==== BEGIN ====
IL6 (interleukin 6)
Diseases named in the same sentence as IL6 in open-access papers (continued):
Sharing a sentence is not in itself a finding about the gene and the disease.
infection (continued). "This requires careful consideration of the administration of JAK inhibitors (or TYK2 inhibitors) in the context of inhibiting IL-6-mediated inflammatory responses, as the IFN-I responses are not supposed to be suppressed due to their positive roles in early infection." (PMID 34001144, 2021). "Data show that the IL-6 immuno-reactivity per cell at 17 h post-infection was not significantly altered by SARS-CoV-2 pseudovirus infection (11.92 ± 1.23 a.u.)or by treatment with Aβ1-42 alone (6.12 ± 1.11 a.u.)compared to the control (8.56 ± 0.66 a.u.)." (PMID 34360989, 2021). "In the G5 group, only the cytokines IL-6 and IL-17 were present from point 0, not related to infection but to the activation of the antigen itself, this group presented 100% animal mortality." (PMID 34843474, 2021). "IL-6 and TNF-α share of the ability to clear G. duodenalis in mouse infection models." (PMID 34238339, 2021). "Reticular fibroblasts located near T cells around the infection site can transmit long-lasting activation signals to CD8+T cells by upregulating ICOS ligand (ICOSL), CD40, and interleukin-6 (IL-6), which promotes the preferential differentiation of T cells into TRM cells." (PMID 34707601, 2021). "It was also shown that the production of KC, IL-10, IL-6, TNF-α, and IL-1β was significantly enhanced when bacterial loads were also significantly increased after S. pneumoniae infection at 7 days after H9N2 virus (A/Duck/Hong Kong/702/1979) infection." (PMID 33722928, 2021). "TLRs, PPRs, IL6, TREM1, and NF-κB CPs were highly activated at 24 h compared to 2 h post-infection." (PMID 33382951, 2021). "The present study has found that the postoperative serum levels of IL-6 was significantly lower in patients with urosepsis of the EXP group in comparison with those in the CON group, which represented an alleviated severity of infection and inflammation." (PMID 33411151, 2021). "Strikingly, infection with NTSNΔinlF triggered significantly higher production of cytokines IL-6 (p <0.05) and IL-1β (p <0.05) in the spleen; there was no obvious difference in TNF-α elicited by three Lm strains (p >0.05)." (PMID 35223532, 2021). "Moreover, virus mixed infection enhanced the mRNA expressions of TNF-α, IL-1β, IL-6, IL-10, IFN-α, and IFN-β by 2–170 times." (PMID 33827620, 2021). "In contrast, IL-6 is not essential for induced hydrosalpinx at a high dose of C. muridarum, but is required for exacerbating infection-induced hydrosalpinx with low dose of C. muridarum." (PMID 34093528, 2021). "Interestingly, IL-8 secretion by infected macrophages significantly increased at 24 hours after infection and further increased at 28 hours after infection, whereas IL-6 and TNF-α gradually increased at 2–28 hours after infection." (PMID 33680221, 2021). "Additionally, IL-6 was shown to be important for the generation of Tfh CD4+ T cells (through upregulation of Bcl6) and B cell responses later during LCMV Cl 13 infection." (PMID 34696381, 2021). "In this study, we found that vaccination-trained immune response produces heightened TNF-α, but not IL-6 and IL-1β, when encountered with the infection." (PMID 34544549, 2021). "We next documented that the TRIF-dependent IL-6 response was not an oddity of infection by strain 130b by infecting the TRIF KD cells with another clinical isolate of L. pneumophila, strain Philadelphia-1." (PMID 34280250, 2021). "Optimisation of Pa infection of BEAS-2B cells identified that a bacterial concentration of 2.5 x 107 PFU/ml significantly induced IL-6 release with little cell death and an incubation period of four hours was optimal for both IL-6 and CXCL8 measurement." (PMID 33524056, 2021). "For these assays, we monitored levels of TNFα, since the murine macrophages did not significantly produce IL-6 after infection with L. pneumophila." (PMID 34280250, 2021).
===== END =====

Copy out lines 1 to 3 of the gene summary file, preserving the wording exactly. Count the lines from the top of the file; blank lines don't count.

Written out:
IL6 (interleukin 6)
Diseases named in the same sentence as IL6 in open-access papers (continued):
Sharing a sentence is not in itself a finding about the gene and the disease.